David Bowie: the 100 most inspiring musicians of all time

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    David Bowie: the 100 most inspiring musicians of all time

    British singer, songwriter, and actor David Bowie (born David Robert Jones, b. Jan. 8, 1947, London, Eng.) was most prominent in the 1970s and best known for his distinctive voice, shifting personae, and prescient sense of musical trends.

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    To call Bowie a transitional figure in rock history is less a judgment than a job description. Every niche he ever found was on a cusp, and he was at home nowhere else—certainly not in the unmoneyed London suburb where his childhood was as reserved as his adult life would be glamorous.

    Gifted as a musician, actor, writer, and artist (Bowie attended art school from the age of 12), he would ultimately find his place as a performer utilizing all these skills. Nothing if not an eclectic musician in his own right, Bowie had similarly diverse tastes regarding the work of others, being an admirer of the showmanship of British actor and musician Anthony Newley as well as the romantic lyricism of Belgian musician Jacques Brel.

    During the mod era of the 1960s, Bowie fronted various bands from whose shadow he—having renamed himself to avoid confusion with the singer of the Monkees—emerged as a solo singer-songwriter. “Space Oddity,” the science fiction single that marks the real beginning of his career, reached the Top Ten in Britain in 1969, the song’s welltimed
    release coming just after the Apollo 11 Moon mission.

    David Bowie’s third album, The Man Who Sold the World (1970),
    displayed an unprecedented hybrid of folk, art rock, and heavy metal sounds. But it wasn’t until Hunky Dory (1971) that Bowie became truly popular, the hit single “Changes” being the prime vector of that fame.

    The singer’s ever-changing appearance, too, created a record-selling buzz. At once lighthearted and portentous, Bowie’s dramatic chameleonlike approach was tailor-made for the 1970s, his signature decade. Bowie created a series of inspired, daringly grandiose pastiches that insisted on
    utopia by depicting its alternative as inferno, beginning with the emblematic rock-star martyr fantasy The Rise and Fall of Ziggy Stardust and the Spiders from Mars (1972).

    In the process he stayed so hard on the heels of the zeitgeist that the doom saying of Diamond Dogs (1974) and the disco romanticism of
    Young Americans (1975) were released less than a year apart. Bowie’s public disclosure of his bisexuality, rather than derailing his growing popularity, boosted his enigmatic allure.

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    Similarly, his later recantation of such sexual proclivities had no negative effect on his career. Yet all this public display of personal matters took a private toll. By 1977 Bowie had decamped, ditching his idiosyncratic version of the mainstream for the avant-garde austerities of the minimalist album Low, a collaboration in Berlin with Brian Eno, the influential musician and producer who is perhaps best known for his ambient albums.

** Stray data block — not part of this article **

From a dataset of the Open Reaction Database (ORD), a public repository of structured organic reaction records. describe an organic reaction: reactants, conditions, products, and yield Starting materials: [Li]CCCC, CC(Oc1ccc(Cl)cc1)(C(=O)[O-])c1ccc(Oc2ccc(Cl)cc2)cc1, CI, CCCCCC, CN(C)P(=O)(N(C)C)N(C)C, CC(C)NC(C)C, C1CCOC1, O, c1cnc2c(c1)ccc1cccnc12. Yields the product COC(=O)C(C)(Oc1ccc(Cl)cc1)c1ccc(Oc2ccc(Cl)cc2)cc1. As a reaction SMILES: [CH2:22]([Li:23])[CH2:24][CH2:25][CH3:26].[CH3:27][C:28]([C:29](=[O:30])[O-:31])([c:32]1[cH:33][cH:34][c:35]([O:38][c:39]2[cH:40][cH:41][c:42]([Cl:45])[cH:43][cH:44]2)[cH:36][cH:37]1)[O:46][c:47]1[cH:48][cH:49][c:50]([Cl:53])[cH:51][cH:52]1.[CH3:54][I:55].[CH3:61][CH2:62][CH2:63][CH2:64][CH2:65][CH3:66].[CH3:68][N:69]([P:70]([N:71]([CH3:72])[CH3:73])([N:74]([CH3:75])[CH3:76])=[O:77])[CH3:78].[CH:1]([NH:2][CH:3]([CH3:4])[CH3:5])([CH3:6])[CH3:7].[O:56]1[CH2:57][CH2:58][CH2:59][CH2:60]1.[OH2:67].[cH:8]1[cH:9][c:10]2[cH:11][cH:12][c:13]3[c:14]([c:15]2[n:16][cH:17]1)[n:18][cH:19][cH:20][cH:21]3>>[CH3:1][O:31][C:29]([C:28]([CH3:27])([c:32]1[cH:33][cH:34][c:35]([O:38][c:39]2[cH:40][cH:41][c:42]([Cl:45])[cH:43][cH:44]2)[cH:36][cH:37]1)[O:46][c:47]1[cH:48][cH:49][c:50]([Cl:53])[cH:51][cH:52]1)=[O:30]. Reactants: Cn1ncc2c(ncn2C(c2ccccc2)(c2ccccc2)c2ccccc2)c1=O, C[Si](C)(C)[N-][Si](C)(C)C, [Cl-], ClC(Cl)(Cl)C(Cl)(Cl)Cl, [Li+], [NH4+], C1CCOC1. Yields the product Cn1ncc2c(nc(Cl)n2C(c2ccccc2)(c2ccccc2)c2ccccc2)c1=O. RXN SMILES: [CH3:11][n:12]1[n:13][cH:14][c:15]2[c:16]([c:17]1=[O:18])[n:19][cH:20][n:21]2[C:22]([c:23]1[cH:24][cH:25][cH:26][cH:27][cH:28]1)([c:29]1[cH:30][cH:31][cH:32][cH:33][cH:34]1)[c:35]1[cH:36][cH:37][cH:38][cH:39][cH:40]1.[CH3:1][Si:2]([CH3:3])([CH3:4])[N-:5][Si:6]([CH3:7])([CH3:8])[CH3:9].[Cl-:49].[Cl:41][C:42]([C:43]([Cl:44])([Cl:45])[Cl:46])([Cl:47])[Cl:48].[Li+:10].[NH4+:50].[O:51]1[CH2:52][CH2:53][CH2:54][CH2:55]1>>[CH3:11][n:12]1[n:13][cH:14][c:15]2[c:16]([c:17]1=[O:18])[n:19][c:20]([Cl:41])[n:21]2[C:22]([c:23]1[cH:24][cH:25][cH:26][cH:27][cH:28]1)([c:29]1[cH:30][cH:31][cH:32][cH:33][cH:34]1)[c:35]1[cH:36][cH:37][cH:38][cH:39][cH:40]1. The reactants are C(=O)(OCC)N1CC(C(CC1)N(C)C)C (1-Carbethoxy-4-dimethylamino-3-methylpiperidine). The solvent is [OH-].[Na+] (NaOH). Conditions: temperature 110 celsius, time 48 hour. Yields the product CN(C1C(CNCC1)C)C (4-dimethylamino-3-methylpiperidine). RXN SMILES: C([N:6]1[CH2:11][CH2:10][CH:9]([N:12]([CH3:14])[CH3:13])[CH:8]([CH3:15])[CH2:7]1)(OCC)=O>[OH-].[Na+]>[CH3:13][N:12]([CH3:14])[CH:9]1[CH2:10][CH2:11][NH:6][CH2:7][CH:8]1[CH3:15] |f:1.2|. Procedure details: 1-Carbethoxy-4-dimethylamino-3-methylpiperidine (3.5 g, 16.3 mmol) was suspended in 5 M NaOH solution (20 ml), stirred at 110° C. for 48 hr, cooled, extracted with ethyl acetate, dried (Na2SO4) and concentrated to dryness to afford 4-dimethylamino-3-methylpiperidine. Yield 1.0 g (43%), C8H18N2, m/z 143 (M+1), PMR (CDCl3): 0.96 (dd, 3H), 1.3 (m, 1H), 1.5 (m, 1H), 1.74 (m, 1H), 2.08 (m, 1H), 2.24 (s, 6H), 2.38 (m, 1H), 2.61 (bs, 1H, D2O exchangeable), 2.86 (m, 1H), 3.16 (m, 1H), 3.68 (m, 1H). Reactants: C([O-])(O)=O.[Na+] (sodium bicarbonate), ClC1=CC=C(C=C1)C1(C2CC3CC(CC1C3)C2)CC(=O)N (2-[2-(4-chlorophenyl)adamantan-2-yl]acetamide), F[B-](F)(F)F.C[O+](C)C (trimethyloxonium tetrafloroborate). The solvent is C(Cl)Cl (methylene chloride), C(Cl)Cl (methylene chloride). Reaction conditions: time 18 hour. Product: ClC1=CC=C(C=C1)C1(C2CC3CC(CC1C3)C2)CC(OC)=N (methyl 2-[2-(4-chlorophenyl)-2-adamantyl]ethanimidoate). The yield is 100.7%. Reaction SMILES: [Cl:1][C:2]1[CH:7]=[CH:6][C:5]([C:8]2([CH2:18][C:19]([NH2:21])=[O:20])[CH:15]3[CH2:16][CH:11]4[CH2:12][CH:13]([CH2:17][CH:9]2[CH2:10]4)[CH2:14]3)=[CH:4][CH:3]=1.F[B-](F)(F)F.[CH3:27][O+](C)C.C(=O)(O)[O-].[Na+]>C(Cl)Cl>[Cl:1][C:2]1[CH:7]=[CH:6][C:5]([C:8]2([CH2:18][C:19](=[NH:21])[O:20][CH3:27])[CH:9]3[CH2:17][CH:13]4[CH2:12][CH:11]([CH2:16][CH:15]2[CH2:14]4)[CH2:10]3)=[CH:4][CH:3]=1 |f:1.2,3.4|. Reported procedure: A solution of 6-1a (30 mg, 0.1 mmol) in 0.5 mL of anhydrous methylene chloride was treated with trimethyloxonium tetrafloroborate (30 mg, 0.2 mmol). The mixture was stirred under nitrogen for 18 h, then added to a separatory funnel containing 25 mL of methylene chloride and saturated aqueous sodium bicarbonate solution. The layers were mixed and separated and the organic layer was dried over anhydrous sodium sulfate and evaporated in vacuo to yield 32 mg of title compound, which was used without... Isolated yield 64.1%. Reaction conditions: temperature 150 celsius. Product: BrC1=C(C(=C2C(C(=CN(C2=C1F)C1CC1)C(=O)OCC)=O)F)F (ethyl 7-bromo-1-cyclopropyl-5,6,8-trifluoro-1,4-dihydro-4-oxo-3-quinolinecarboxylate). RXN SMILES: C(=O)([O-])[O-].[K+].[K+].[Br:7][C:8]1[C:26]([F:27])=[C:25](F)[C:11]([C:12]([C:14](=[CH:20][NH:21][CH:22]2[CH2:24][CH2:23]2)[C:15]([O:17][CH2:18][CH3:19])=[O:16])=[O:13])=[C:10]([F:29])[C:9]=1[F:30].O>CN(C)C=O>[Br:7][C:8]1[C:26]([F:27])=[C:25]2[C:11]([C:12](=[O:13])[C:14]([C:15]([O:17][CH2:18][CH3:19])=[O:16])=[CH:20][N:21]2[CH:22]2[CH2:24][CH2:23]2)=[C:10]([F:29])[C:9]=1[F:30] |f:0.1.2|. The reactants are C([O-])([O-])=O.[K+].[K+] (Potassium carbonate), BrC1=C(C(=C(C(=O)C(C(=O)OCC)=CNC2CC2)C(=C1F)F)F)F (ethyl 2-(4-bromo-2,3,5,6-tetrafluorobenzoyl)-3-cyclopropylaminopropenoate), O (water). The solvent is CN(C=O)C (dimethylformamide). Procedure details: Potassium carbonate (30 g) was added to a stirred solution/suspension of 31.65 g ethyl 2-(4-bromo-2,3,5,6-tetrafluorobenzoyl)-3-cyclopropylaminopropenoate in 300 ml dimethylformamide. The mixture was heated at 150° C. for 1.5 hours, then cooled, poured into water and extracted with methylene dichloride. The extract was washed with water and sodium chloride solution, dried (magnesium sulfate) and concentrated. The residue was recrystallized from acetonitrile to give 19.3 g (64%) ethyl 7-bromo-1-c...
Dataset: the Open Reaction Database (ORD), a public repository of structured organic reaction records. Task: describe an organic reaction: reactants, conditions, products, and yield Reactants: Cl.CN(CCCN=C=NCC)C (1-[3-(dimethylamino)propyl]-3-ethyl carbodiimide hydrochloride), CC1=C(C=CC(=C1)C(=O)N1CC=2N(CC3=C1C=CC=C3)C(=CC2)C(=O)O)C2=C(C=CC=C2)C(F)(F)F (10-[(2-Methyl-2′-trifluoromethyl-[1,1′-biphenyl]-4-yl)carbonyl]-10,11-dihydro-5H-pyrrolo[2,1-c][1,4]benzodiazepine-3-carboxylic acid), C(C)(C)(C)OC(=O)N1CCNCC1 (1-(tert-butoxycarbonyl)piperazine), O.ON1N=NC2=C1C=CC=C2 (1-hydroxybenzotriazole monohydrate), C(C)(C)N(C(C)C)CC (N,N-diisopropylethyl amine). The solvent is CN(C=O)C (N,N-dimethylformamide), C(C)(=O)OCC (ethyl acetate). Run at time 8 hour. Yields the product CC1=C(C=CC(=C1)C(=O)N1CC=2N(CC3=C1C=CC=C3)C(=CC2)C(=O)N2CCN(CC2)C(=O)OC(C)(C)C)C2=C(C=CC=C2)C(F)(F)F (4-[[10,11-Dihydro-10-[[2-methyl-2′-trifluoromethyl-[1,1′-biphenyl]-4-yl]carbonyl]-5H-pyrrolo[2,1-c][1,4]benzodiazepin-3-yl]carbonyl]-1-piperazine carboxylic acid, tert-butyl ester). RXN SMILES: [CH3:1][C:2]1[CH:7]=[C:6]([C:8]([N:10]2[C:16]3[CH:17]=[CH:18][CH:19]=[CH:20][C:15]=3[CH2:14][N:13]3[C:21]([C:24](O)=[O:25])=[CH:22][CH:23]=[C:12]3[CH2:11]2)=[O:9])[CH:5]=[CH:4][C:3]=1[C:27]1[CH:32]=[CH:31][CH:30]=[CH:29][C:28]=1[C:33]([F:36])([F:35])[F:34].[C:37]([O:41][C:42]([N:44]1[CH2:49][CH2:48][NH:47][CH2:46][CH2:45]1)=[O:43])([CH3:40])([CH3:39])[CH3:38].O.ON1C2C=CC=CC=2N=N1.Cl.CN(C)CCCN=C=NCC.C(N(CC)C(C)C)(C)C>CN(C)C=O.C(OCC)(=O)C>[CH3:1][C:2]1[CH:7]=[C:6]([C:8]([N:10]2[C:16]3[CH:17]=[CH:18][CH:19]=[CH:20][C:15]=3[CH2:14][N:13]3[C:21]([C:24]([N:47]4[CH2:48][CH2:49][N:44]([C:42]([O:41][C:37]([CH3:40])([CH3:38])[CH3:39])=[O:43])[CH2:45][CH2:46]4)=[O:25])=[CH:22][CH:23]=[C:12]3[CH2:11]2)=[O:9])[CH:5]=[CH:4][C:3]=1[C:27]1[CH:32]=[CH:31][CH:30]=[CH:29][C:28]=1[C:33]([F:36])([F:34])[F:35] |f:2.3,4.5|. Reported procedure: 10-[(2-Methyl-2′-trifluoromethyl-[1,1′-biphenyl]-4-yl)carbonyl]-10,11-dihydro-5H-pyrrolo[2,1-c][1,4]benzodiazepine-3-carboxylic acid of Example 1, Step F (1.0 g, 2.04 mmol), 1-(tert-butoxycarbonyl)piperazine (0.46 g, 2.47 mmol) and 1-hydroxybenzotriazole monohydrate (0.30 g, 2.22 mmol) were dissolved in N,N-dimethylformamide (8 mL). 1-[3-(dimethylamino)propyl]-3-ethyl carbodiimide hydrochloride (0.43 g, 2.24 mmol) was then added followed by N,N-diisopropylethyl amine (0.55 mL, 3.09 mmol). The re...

As music, Low and its sequels, Heroes (1977) and Lodger (1979), would prove to be Bowie’s most influential and lasting, serving as a blueprint for a later generation of techno-rock. In the short run, the albums marked the end of his significant mass audience impact, though not his sales.

    In addition to Eno, Bowie also collaborated with guitarists Mick Ronson and Carlos Alomar as well as ace nouveaufunk producer Nile Rodgers for “Let’s Dance” (1983).

    In the 1980s, despite the impressive artistic resolve of Scary Monsters (1980) and the equally impressive commercial success of Let’s Dance (1983), which produced three American Top 20 hits, Bowie’s once-innovative work seemed to have lost the musical, intellectual, and boundary-pushing edge of his previous efforts. In tandem with an acting career that, since his arresting debut in Nicolas Roeg’s The Man Who
    Fell to Earth (1976), largely failed to jell, his vague later albums oscillated between would-be commercial moves for which he did not seem to have the heart (Never Let Me Down [1987]) and would-be artistic statements for which he had lost his shrewdness (Outside [1995]).

    Yet his 1970s work including, in addition to his own output, service as a producer on landmark albums from Mott the Hoople, Lou Reed, and Iggy and the Stooges remains a vital and compelling index to a time it did its part to shape. Bowie was inducted into the Rock and Roll Hall of Fame in 1996. Ten years later, he was awarded the Grammy Lifetime Achievement Award.

    Greatest Hits David Bowie 2017 David Bowie Best Songs.


    0:00 – 01. Space Oddity 5:24 – 02. Let’s Dance 9:41 – 03. Heroes 13:09 – 04. Life On Mars 18:01 – 05. Starman 22:32 – 06. Changes 26:35 – 07. Ashes To Ashes 31:59 – 08. Rebel Rebel 36:40 – 09. Ziggy Stardust 40:35 – 10. Modern Love 45:34 – 11. Golden Years 49:12 – 12. Under Pressure 53:42 – 13. Jean Genie 58:02 – 14. Suffragette City

    1:01:37 – 15. Young Americans 1:07:04 – 16. China Girl 1:11:33 – 17. The Man Who Sold The World 1:16:03 – 18. Cat People 1:20:25 – 19. Fashion 1:24:08 – 20. Moonage Daydream 1:29:02 – 21. Five Years 1:33:35 – 22. Dancing in the Street 1:37:05 – 23. Rock ‘n’ Roll Suicide 1:40:14 – 24. Queen Bitch 1:43:37 – 25. Where Are We Now? 1:47:58 – 26. Blue Jean

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